# Equation of Constraint

1. Mar 24, 2004

### mindcircus

A disk of radius R rolls without slipping inside the parabola y=a*x^2. Find the equation of constraint. Express the condition that allows the disk to roll so that it contacts the parabola at one and only one point, independent of position.

I know the equation of constraint:
On the disk, s=R*theta.
So ds=R*dtheta
But ds is also equal to square root of (dx^2 +dy^2)
Pulling out a dx, ds=sqrt(1+(dy/dx)^2)
I know dy/dx=2ax
So sqrt(1+4a^2x^2)dx=Rdtheta

Actually, I'm not sure what to do with this. Integrate? It gets kind of messy, and I don't think I'm doing it correctly. But once I get the simplified equation of constraint, I set this equal to the function y=a*x^2?
I think I have to use Euler's equation in here somehow...but I don't see how it's relevant.

Thanks to any help!

2. Mar 25, 2004

### turin

I don't think I understand the question (especially the second part). I'll take a stab at the first part though.

I'm interpretting the background as 3-D. 2 background dimensions are used to describe the center of the disk. Since "without slipping" is specified, I have a feeling that the problem is asking for this to have something to do with an explicit constraint equation. So, I get another coordinate for the disk, which I will take to be an angular orientation (of some arbitrary point to some arbitrary reference line that passes through the center).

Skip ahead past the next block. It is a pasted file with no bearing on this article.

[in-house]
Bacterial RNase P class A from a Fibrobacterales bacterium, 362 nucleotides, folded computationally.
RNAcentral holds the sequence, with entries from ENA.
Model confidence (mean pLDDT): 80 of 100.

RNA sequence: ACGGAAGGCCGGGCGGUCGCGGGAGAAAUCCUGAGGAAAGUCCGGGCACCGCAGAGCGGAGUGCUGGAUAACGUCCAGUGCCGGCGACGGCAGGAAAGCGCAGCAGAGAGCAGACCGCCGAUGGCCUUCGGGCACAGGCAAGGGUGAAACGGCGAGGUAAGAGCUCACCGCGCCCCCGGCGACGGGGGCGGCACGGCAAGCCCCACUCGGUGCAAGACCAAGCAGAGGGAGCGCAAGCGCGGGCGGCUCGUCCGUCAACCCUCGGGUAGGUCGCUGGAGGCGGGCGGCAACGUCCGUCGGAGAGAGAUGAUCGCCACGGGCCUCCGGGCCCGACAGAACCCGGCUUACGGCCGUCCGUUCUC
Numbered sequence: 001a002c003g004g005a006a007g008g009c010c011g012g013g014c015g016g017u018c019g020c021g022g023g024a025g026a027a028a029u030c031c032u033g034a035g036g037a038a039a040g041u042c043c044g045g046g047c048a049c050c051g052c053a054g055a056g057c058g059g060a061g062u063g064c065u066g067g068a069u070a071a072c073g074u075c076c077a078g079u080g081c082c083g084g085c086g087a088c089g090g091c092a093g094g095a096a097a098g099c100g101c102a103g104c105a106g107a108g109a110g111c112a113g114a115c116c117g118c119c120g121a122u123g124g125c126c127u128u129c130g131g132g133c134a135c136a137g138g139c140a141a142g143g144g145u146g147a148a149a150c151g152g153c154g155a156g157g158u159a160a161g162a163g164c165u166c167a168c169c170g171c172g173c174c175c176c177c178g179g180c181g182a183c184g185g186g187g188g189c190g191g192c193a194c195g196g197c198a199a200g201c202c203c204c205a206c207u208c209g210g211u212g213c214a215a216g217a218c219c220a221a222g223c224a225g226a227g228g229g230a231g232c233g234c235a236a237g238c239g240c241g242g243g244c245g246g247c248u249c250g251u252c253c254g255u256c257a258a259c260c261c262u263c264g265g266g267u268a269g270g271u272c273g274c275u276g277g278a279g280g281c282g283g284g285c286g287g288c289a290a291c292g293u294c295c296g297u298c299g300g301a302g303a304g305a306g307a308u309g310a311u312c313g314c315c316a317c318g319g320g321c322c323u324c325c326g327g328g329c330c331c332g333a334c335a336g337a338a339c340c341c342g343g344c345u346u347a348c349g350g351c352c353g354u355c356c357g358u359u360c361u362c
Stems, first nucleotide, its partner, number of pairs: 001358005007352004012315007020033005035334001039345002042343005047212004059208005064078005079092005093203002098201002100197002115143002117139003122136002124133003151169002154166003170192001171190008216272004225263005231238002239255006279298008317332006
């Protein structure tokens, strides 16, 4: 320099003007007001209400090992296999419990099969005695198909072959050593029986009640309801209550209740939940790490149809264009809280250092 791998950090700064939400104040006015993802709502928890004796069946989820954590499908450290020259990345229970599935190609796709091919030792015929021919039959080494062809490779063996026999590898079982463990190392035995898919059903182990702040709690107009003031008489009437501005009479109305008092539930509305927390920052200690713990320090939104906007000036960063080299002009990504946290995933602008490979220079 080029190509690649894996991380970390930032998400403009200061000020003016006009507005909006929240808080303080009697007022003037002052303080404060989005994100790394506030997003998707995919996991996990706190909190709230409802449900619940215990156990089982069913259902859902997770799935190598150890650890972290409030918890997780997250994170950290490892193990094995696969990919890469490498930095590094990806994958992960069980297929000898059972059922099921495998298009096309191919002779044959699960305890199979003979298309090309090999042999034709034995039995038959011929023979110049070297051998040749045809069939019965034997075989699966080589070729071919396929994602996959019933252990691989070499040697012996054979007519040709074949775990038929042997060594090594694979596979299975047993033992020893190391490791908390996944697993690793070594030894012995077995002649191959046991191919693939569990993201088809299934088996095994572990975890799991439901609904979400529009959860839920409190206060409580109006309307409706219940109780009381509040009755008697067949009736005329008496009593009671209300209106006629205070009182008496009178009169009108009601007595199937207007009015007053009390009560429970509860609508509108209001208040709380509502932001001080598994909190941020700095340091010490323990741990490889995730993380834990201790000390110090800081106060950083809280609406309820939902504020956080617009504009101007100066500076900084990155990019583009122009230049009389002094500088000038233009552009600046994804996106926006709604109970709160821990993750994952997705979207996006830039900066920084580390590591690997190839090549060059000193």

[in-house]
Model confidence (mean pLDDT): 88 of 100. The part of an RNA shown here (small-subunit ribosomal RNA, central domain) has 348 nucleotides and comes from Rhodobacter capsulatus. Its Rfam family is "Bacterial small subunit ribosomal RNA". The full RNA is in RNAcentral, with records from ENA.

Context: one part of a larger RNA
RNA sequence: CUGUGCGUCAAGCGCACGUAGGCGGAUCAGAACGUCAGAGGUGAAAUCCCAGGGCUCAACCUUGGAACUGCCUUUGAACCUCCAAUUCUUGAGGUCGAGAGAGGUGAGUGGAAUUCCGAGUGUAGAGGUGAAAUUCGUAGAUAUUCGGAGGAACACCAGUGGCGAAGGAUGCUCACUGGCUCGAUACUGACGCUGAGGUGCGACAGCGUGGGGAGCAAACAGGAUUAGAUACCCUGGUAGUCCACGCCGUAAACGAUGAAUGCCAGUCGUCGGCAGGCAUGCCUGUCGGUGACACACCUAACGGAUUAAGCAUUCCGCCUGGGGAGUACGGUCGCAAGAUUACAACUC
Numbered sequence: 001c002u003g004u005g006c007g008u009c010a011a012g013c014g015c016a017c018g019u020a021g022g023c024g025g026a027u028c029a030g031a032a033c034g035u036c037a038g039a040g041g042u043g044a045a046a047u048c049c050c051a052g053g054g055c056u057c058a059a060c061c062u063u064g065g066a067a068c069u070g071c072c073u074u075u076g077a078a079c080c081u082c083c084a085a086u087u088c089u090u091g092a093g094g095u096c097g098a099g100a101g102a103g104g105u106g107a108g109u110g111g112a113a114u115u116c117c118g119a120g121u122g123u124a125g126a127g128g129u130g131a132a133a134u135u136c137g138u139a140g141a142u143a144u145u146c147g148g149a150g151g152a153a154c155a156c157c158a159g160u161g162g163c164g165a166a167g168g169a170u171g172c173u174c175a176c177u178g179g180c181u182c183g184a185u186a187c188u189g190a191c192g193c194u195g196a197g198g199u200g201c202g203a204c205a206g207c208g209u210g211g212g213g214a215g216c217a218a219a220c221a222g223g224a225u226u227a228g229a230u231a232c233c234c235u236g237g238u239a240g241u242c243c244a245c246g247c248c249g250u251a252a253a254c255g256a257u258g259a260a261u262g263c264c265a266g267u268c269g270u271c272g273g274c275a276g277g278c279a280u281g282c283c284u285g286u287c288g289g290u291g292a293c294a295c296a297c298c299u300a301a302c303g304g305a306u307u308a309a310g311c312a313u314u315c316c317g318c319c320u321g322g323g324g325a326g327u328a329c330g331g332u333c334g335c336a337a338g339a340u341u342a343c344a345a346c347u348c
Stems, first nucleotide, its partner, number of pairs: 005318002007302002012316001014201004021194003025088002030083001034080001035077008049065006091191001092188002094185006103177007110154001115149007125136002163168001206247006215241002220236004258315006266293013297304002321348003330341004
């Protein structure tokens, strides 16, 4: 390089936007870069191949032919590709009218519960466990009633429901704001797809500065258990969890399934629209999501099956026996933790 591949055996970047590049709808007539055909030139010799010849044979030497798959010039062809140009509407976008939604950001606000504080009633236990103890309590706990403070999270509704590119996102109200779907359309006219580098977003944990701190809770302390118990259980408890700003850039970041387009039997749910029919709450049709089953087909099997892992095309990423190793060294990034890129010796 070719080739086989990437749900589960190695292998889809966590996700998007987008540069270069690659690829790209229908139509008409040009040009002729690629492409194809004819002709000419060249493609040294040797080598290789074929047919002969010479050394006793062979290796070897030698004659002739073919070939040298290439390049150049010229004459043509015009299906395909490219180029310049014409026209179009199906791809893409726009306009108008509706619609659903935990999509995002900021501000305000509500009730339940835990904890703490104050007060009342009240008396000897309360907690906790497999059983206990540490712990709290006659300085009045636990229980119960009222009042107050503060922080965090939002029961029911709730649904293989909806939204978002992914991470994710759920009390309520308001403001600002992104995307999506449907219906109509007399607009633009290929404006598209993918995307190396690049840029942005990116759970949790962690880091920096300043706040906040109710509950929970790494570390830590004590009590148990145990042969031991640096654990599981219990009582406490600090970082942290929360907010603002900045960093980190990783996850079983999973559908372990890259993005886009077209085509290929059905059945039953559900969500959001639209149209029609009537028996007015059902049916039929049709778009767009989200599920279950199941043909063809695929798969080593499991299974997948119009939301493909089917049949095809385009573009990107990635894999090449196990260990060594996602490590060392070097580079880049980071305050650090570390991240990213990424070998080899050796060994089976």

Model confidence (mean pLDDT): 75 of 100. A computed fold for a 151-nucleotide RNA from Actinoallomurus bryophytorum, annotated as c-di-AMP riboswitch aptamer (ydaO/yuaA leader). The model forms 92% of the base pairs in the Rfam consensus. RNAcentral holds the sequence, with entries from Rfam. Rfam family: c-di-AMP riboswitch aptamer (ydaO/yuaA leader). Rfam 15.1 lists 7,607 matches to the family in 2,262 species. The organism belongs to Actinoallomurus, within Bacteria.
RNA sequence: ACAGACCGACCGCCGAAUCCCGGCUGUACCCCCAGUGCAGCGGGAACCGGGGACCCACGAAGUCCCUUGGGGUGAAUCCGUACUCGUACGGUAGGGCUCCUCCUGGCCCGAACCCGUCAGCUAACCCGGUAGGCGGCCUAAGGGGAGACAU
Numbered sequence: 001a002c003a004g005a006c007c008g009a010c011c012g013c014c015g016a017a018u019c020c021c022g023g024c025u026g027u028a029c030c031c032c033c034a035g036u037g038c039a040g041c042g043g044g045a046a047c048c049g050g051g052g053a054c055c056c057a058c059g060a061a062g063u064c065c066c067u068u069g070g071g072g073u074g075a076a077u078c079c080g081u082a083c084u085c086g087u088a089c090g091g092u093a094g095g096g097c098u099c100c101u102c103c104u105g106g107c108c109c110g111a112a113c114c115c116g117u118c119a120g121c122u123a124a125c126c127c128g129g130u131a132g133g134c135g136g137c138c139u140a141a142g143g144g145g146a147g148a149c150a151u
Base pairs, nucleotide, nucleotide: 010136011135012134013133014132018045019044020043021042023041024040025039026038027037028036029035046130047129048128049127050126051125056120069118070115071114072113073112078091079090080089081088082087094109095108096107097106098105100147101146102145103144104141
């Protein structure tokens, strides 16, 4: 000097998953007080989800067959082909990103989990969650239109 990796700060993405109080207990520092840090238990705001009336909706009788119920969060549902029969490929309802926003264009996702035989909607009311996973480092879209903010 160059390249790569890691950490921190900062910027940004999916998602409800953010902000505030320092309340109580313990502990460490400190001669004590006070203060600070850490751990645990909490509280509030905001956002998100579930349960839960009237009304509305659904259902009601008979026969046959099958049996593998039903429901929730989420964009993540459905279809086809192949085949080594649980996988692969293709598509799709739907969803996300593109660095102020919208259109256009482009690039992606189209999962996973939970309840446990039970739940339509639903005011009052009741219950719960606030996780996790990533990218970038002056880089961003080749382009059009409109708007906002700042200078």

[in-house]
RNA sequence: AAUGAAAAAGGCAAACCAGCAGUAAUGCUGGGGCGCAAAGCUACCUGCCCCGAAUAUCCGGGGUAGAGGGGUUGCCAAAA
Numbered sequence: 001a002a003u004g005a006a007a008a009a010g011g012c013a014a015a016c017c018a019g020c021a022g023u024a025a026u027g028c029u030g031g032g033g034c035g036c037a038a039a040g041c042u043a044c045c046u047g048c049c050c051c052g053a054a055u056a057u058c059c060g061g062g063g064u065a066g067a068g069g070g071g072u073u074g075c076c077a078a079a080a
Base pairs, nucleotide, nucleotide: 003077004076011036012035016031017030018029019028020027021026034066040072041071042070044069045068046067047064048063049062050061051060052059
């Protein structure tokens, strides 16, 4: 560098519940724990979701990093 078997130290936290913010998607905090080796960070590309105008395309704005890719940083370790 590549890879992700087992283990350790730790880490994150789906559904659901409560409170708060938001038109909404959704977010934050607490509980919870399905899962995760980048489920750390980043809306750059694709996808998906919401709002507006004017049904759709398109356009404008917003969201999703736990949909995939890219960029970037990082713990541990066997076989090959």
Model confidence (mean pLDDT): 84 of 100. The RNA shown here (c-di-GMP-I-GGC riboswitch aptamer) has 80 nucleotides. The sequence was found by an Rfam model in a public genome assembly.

Here's where the statement of the problem confuses me. It asks for "the equation of constraint," to me implying that there is only one. However, I see that there should be two, since there are 3 possible degrees of freedom (3 dimensions), but only one allowed by the requirement that the disks rolls along the parabola (1 constraint on the 2-D position of the center of the disk) and does so without slipping (another constraint on the angular orientation).

My math skills aren't so great, but this is how I would approach the problem if I could think right now:
The center of the disk must be a shortest distance R away from the parabola at all times. This gives (I'm guessing) another parabola "that fits inside of" the one given. This is what I can't think of how to calculate. The other equation of constraint it looks like you have (or almost have) figured out. Essentially, you need to relate the arc length along the given parabola to the angular orientation of the disk as a constraint equation. Of course, I think it is probably inappropriate to do this in terms of the given parabola. I think you should do this in terms of the position of the center of the disk, which brings me back to square one.

EDIT:
Aha! Right after I hanged up, I understood the second part of the question. It is basically asking for a parabola that doesn't "pinch" the disk. This amounts to a relationship (inequality) between R and a.

Last edited: Mar 25, 2004